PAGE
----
Elizabeth: “But I’m already here.” Which if course makes sense and is logical, but still.

Me: “Come on, please.”

Elizabeth: “Nooo...”

Me: “Samantha, look -- I’m still here. Will you be MY leader? I’ll follow you to the kitchen.”

Samantha: “Nooo! I wanted to be the leader of everybody!”

I was tired and task-driven and couldn’t help but think that all of this could be solved if Elizabeth would get behind us and follow us to the kitchen. But I only thought that because Samantha was crying so loudly (and so early) which isn’t fair to Elizabeth. But really the problem is that everyone in my family has a horrible stubborn streak that causes a trip to the kitchen to take five minutes in a 1600 sqf house!

[Hindsight Melissa: It occurs to me that my parenting would have been different on any other day. This is curious and frustrating to me. Some other day I would have been the sterner parent; the more patient parent; the easy-going parent. But not today. Regardless, next time, tell them you’ll make muffins when they learn to get along. Then leave.]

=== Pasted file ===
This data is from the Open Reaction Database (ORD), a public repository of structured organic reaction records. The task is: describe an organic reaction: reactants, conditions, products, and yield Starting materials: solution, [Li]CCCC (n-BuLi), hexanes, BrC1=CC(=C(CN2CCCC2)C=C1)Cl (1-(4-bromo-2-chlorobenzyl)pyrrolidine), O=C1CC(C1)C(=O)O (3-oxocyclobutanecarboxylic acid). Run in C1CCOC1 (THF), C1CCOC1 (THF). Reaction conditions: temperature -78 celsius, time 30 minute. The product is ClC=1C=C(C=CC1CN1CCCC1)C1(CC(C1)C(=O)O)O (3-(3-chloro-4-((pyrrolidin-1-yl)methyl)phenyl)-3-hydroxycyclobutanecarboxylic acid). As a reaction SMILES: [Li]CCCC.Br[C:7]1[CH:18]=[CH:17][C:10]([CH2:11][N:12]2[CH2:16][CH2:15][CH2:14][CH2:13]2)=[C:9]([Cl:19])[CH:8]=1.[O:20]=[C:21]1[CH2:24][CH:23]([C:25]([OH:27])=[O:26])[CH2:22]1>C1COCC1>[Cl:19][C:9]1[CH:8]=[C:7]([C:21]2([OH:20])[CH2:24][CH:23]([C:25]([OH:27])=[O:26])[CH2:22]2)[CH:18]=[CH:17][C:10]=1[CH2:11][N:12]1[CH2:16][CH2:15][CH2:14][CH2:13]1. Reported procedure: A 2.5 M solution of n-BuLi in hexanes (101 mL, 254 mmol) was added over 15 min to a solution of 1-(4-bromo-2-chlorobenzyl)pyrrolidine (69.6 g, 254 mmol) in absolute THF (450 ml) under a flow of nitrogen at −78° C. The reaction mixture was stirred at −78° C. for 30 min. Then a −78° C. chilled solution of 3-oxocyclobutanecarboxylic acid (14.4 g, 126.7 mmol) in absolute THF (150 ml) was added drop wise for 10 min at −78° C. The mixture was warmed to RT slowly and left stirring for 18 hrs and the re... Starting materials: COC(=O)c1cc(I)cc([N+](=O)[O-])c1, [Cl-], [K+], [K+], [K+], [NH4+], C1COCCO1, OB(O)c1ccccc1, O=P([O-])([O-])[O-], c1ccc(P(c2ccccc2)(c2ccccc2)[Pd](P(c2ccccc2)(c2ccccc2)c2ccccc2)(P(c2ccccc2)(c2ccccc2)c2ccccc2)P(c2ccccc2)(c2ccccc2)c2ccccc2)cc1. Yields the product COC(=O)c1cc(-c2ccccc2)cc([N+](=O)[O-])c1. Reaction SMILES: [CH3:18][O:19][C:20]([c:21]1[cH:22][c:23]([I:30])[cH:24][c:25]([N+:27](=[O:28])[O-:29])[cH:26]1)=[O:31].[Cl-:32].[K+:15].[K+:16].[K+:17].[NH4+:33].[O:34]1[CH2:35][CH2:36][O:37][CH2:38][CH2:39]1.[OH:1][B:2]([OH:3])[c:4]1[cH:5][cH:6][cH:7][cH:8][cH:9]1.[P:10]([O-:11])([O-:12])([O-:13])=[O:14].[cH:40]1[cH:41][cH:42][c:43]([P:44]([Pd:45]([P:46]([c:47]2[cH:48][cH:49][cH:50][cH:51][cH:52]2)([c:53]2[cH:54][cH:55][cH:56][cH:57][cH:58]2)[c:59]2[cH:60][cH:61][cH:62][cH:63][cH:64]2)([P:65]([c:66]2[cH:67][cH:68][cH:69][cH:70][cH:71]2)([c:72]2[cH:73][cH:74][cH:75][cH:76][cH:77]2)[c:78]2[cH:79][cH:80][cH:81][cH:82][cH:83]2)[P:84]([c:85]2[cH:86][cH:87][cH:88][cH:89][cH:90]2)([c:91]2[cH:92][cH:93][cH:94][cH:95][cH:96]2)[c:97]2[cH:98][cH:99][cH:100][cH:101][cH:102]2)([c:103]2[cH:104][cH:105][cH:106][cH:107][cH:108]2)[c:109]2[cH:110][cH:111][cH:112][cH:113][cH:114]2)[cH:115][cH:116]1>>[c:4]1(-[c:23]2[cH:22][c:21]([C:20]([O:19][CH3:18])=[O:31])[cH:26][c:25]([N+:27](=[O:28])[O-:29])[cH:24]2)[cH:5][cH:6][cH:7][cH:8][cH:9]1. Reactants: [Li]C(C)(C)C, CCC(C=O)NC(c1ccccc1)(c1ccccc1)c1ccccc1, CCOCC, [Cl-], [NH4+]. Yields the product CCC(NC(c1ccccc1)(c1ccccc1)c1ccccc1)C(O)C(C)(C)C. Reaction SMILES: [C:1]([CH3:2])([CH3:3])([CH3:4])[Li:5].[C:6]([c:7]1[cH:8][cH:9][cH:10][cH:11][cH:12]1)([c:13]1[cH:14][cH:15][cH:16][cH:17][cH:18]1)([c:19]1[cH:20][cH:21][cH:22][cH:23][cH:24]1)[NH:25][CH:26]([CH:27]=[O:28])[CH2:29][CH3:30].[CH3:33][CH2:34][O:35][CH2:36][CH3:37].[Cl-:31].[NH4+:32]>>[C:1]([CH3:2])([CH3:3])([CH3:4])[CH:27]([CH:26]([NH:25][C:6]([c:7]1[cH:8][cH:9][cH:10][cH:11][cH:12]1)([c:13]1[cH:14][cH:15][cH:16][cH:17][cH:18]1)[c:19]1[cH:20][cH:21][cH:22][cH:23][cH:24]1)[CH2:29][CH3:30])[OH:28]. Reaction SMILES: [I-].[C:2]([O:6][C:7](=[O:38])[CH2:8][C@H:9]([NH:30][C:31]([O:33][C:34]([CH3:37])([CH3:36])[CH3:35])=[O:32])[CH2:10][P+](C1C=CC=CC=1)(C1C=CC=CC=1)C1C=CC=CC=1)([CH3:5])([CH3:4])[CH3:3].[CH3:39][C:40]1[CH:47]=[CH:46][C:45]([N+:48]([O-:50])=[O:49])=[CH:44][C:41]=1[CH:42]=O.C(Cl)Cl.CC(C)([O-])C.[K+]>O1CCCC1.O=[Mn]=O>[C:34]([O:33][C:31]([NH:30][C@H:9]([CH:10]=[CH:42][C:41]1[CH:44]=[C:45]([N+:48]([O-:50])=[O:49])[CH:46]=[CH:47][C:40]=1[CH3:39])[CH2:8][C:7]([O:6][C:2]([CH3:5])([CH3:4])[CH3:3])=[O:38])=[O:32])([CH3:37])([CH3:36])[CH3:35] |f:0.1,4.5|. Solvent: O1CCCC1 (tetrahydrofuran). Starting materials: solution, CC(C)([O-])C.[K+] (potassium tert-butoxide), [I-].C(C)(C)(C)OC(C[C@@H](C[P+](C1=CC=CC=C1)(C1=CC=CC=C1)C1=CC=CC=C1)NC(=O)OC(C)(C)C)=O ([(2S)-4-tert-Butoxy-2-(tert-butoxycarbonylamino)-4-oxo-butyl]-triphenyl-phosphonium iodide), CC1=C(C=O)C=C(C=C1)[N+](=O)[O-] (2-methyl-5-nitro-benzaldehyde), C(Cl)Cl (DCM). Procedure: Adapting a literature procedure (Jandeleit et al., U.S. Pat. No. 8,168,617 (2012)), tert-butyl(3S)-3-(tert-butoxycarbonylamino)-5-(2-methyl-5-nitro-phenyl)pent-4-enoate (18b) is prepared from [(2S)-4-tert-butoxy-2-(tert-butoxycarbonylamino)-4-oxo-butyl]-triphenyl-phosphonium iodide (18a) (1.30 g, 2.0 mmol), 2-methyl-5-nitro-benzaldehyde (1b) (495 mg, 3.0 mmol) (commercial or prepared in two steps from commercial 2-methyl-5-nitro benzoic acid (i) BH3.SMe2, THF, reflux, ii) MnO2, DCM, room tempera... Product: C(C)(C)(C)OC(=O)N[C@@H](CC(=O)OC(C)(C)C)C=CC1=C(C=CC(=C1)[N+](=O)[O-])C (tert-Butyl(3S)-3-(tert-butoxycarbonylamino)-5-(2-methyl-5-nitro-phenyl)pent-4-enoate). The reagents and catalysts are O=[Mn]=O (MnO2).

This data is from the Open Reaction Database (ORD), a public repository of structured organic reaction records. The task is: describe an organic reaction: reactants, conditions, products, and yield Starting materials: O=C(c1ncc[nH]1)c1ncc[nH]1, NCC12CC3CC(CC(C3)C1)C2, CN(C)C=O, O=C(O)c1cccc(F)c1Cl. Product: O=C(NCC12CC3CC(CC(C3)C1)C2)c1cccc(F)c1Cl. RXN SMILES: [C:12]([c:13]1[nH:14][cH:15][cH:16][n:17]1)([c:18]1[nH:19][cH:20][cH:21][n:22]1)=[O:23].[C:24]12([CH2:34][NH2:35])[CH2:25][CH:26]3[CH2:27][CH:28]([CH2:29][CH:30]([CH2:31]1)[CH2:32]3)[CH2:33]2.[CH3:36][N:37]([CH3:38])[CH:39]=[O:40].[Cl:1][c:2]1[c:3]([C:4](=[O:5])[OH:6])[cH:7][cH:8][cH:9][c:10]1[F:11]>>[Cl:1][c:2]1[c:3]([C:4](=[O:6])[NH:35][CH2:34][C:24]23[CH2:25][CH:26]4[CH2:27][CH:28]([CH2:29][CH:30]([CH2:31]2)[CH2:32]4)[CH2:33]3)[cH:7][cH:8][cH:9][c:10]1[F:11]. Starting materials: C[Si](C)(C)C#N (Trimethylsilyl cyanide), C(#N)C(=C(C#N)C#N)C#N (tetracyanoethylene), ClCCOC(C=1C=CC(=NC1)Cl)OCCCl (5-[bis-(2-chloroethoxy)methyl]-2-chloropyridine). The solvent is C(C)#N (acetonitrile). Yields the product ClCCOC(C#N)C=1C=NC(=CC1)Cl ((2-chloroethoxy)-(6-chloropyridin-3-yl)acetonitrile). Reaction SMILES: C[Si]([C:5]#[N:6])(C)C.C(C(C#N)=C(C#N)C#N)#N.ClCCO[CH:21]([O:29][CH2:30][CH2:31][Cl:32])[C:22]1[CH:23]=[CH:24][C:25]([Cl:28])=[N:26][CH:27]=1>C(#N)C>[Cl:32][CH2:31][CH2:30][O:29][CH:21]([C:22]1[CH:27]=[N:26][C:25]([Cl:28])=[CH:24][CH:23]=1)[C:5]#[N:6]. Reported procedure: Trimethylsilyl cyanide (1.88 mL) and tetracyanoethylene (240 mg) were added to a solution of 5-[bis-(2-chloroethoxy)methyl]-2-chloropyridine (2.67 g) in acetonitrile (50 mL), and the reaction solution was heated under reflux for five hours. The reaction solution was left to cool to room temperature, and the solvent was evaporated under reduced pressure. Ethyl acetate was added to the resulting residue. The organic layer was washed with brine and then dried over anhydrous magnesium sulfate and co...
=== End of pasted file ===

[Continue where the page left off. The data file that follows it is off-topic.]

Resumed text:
I’m not sure how we managed to get to the kitchen, but we did. There was some stand-off between the girls and... did I pick Elizabeth up and put her behind us? I can’t remember exactly. But we arrived, nevertheless.

The girls sat at the table while I gathered materials. In our present moods, I decided not to use the glass bowl because it’s breakable and probably should be avoided.

“Could someone get the eggs and butter for me?”

Elizabeth (rests head on hands): “I don’t wanna...:

“Samantha, could you get them for me?”

Samantha: “Yes!”

Elizabeth (of course) jumps from her seat and races to the refrigerator. Samantha yells, cries, etc. I yell at Elizabeth for not listening and jumping ahead of Samantha. I yell at Samantha for not “using her words” and for going from happy to hysterical in less than a second.

[Hindsight Melissa: It occurs to me that our house has a volume knob, and it’s often turned up... way up. Next time, tell the girls calmly that you’ll make muffins when they learn to get along. Then leave.]